There was also an eighth competition that gave the crowd of about 100 spectators the opportunity to cheer for their favorite builds. JSD Supply awarded the People’s Choice Championship Belt to “Derwood,” a legendary gun designer in the printing community, for his Cobra braced pistol build.

In all, there were over 120 competition scores recorded in the live fire events.

Gun community media leader Michael Bane attended the event and said that he thought the Gun Maker’s Match was “profoundly important.” Bane wasn’t alone in that observation.

Cody Wilson, the man who kicked off a 3D printed firearm wildfire in 2013, attended the event and spoke to the crowd just before the awards ceremony, reminding everyone that there could come a time when the only option people have is making their own guns.

“This event is focused on fun and camaraderie,” said Pincus, “but we can’t ignore the political importance of normalizing the hobby of gun making. With all the fear mongering and political grandstanding around ‘ghost guns’, events like this prove that gun making isn’t something people do to circumvent existing laws or hide their gun ownership.”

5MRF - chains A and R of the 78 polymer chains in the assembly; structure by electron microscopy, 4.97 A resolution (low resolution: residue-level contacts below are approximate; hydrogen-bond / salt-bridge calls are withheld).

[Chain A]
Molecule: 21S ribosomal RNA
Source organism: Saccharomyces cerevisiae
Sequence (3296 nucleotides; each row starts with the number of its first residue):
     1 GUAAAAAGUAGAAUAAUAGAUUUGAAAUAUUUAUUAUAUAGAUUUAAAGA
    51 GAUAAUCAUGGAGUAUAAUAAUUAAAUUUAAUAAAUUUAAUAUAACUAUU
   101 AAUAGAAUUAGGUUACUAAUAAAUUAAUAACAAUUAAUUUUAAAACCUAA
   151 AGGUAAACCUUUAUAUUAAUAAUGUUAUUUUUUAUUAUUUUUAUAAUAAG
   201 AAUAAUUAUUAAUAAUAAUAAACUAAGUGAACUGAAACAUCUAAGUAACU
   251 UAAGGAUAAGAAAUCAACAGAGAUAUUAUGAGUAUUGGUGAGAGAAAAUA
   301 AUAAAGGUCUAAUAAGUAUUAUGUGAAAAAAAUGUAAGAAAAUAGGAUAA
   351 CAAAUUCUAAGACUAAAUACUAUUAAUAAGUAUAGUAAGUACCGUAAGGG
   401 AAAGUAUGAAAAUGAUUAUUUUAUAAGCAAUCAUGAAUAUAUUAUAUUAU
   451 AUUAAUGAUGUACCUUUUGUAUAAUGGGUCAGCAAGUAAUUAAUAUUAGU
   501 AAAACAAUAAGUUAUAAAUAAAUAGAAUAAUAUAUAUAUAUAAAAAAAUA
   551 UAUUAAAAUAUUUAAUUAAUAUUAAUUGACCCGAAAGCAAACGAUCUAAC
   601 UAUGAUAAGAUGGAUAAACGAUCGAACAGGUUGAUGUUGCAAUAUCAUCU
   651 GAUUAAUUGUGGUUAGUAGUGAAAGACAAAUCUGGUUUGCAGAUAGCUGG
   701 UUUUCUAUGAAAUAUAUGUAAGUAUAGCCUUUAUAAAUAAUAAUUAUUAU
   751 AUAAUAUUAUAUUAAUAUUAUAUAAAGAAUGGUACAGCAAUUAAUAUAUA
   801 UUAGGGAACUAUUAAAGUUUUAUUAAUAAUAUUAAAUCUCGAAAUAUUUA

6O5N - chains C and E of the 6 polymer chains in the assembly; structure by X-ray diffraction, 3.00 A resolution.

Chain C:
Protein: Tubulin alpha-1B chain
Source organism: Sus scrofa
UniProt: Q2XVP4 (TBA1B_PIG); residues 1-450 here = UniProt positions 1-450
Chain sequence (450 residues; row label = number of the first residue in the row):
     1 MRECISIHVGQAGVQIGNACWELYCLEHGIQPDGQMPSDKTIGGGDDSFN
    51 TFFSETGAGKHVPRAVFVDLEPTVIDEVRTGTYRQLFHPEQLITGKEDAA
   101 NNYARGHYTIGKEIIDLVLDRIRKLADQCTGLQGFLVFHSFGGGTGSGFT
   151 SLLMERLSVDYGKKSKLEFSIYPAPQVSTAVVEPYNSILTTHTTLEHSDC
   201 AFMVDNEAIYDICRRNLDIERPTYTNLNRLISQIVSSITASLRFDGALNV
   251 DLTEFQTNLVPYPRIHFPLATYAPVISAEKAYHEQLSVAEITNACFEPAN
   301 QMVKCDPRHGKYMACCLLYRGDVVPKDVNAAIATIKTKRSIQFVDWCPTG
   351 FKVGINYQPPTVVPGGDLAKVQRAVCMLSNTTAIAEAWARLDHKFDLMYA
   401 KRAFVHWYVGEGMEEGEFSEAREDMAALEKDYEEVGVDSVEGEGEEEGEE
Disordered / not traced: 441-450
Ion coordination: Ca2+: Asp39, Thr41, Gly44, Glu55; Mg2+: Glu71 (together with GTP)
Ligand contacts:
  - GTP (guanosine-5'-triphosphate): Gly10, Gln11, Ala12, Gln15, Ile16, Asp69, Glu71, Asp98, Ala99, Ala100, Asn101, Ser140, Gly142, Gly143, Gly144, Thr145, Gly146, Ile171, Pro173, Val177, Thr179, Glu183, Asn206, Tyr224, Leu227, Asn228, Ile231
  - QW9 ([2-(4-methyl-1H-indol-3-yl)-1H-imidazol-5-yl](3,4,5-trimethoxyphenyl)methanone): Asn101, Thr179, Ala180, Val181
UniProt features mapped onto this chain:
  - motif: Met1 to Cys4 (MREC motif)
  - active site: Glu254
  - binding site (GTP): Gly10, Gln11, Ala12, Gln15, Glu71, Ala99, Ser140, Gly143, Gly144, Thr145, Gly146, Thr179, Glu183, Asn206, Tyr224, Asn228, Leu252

“Every individual has the right to make a firearm for personal use, and they’ve been doing so for centuries, so this is the biggest reason we support gun makers,” said Kenyon Gleason, NASGW president. “And of course, many of the products used by gun makers are sold through the manufacturers, distributors and retailers who make up the shooting sports distribution channel. We want to make sure those products are available when they need them.”